Pharyngeal tuberculosis in isolation is extremely rare; associated with co-existing pulmonary tuberculosis it is more common. Lupus of the pharynx is associated with lupus of the skin of face.
Tuberculosis is seen in pharynx in three forms: acute miliary tuberculosis, chronic tuberculous ulceration and lupus vulgaris.
Acute miliary tuberculosis: This is a rare complication and always secondary to pulmonary tuberculosis. It is associated with spread of tubercle bacilli by the blood stream. There is an eruption of minute pearly-grey tubercles or yellowish spots as in lacunar tonsillitis. The process is an acute one and is always accompanied by marked aggravation of the general symptoms of tuberculosis. In addition there is acute pain radiating to the ear, dysphagia, increased salivation, anorexia, rapid wasting and fever. This classical description of acute pharyngeal tuberculosis mentioned by Thomson and Negus certainly does not fit with our patient.
Chronic ulcerating tuberculosis: Chronic ulcerating tuberculosis is always associated with advanced pulmonary tuberculosis and the sputum is laden with tubercle bacilli. There is ulceration in the pharynx and on the tongue. The ulcers are shallow with undermined edges and relatively clear bases, their progress is indolent. The nerve endings are intact, so there is much pain.
Lupus vulgaris: Lupus of the pharynx is almost invariably secondary to lupus of nose and face. Lupus of pharynx and larynx occurs in 10-20% of the patients with lupus of the skin. Lupus occurs twice as frequently in females as in males. It generally begins before puberty. The favourite site in the upper respiratory tract is at the mucocutaneous junction at anterior end of nasal septum and inferior turbinate, whence the disease may spread to the face or the pyarynx. Deposit takes place in the form of minute, discrete pinhead points, generally pinkish with yellowish apple-jelly like centre. As the deposit increases the surface becomes bosselated, the epithelium is destroyed and when the sticky secretion is wiped away the invaded area shows gelatinous, greyish moulds separated by narrow crevices, suggesting worm-eaten appearance. The lesion may be confused with syphilis. In syphilis, however, the disease runs a much rapid course with greater destruction of tissue and serology is positive. Lupus runs a very chronic course, with tendency to heal in part while activity continues elsewhere; consequently there is considerable scarring involving palate. The uvula may be reduced or may vanish. The anterior pillar of fauces and adjoining soft palate may loose elasticity and become insensitive and wooden.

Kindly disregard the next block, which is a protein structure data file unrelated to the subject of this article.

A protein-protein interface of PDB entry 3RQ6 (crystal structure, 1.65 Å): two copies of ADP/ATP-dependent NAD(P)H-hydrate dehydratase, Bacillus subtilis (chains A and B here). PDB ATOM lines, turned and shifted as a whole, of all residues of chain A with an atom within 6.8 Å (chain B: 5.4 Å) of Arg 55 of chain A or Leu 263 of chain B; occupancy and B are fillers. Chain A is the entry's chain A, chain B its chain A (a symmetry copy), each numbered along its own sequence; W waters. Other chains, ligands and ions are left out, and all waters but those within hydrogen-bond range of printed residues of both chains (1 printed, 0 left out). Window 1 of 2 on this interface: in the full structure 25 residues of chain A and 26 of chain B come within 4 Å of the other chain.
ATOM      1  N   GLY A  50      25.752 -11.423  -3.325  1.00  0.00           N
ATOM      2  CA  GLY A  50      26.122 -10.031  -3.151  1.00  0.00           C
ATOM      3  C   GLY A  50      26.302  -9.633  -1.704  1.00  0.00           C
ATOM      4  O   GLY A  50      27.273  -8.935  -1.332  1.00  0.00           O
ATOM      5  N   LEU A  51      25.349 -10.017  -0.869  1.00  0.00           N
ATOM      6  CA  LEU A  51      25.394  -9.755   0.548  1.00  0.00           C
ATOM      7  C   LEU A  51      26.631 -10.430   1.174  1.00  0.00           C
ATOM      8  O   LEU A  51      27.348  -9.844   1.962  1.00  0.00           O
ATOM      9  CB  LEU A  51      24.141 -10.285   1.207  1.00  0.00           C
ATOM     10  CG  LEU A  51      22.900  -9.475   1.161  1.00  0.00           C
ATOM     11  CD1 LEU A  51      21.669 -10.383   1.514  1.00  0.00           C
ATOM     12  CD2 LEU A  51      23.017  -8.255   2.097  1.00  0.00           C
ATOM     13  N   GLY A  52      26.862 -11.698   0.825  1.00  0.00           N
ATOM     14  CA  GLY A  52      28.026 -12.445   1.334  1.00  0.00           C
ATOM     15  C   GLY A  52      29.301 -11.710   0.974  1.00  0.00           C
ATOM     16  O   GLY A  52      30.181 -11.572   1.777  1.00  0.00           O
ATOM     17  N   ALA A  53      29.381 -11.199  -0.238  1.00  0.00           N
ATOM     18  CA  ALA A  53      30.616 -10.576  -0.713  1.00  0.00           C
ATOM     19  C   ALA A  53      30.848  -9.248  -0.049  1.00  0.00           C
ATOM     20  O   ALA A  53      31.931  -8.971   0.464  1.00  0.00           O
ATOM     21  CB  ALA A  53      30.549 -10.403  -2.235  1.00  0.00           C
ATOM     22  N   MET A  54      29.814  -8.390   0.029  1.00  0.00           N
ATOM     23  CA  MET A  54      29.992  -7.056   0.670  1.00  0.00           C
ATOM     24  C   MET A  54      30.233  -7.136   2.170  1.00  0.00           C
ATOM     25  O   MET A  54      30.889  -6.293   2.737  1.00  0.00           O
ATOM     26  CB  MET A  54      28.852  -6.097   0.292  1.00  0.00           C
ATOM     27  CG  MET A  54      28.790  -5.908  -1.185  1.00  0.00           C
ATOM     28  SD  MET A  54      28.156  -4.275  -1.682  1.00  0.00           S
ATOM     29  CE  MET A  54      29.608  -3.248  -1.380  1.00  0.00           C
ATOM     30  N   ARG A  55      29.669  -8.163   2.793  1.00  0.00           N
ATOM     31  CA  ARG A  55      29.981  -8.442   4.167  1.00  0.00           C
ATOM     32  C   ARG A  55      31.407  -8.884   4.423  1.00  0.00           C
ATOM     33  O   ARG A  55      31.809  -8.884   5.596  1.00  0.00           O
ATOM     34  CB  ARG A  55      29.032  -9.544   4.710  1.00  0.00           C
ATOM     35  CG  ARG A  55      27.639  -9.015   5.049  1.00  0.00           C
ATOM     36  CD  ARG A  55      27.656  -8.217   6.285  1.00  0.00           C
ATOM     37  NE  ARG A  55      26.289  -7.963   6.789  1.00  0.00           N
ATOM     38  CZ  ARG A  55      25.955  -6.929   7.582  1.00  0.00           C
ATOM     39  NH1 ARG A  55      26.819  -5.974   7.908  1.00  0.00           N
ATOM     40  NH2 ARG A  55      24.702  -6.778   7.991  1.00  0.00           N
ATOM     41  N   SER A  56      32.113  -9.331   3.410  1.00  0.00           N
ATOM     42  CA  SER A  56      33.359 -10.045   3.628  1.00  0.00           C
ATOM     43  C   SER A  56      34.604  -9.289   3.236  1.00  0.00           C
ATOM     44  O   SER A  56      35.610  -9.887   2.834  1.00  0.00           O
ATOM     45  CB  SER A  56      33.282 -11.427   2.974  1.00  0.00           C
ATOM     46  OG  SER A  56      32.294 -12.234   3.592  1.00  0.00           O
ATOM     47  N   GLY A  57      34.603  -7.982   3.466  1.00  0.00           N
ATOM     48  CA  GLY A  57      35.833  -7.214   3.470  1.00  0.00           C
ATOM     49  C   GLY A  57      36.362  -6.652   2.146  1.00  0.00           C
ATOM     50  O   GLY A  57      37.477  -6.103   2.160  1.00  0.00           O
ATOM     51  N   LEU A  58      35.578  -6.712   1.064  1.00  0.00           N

Though the symptoms are generally very slight and often amount to no more than a sense of discomfort in the throat, the danger lies in the disease extending to the larynx and eventually leading to pulmonary tuberculosis.
In view of the above description of lupus, considering the clinical behaviour. of patient's symptoms and signs, it appears that the patient had a rare variety of primary lupus of pharynx.
We thank Dr GB Parulkar, former Dean, Seth GS Medical College and KEM Hospital, Parel, Mumbai, for permitting us to publish this case report.